|Ph.D Student||Tzimerman Avinoam|
|Subject||Distributed Information Rich Transshipments: Analytical and|
|Department||Department of Industrial Engineering and Management||Supervisors||Professor Yale Herer|
|Professor Avraham Shtub|
|Full Thesis text|
We develop new Supply Chain Management (SCM) methodologies and better ways to teach these methodologies. In particular, we investigate a decentralized supply chain model and suggest a new business model for which we find an analytical optimal solution. We use a designated computer simulation application, which we designed and developed, to demonstrate this optimal solution. We also use this application to investigate teaching methodologies using simulation tools in the SCM domain in order to improve teaching.
We investigate a multi-retailer single period stochastic lot sizing problem. The retailers are independent and experience stochastic demand for a single item. Moreover, the retailers act independently, doing what is in their own best interest, i.e., decentralized control. We add to this constellation the option of transshipments. We introduce transshipments by proposing a mechanism that involves the presence of a third party whom we call 3PLC, 3rd Party Logistics Coordinator. 3PLC incentivizes the retailers to take part in the mechanism by providing each retailer with payments for his holding and shortage costs, for which, in return, 3PLC reaps the benefits of transshipments. Using 3PLC, we implement transshipments and coordinate the supply chain. The mechanism resolves this challenge without sharing private information such as cost and demand data among the retailers. We also show how the mechanism can split supply chain profits among the players in any way desired. Most importantly, this mechanism both retains the independent nature of the entities and completely exploits the benefits of the centralized system.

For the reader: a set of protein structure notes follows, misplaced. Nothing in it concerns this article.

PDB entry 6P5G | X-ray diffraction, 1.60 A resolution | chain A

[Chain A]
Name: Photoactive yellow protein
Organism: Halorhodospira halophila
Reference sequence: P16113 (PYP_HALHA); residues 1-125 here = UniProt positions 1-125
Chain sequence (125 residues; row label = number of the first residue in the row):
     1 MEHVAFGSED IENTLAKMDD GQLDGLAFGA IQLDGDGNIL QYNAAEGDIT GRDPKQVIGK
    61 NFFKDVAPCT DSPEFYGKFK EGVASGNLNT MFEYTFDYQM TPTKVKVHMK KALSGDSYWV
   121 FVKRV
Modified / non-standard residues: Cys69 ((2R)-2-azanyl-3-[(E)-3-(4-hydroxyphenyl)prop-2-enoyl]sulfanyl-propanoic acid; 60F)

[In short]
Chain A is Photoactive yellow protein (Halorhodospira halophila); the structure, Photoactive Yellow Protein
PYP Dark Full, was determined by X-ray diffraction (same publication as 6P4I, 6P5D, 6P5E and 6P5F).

Our research also resulted in the design and development of the Supply Chain Simulator (SCS), a computer simulation application in the supply chain domain. SCS demonstrates the 3PLC’s optimal solution and results indicate that the analytical model conformed to the simulation outcome.
Gamification features are integral to the SCS interface and engine. We used SCS to teach both basic and advanced supply chain concepts. This classroom experience taught us that simulation improves the way we teach and train. Moreover, we present design principles for the development of simulation tools for effective use of these tools.
The use of simulation in the context of education is commonly referred to as simulation based training (SBT). Using SCS, we investigate two approaches incorporating two types of intragroup interaction (cooperative and competitive) using SBT with teams?a pure and a mixed approach?within the SCM domain. We examine how a combination of these two interaction types work in succession. Our purpose is to improve teaching and establish better ways to educate students using SBT. The goal is to investigate which approach is the more effective when using SBT techniques for engineering education?pure (strictly cooperative/competitive) or mixed (a combination of both). The results, rendered as guidelines for how to use SBT for team training, indicate that when teaching using SBT, a mixed approach is better than a pure approach. Moreover, if a mixed approach is used, the order is significant. In particular, we found that it is preferable to start with competitive interaction and then move to cooperative interaction.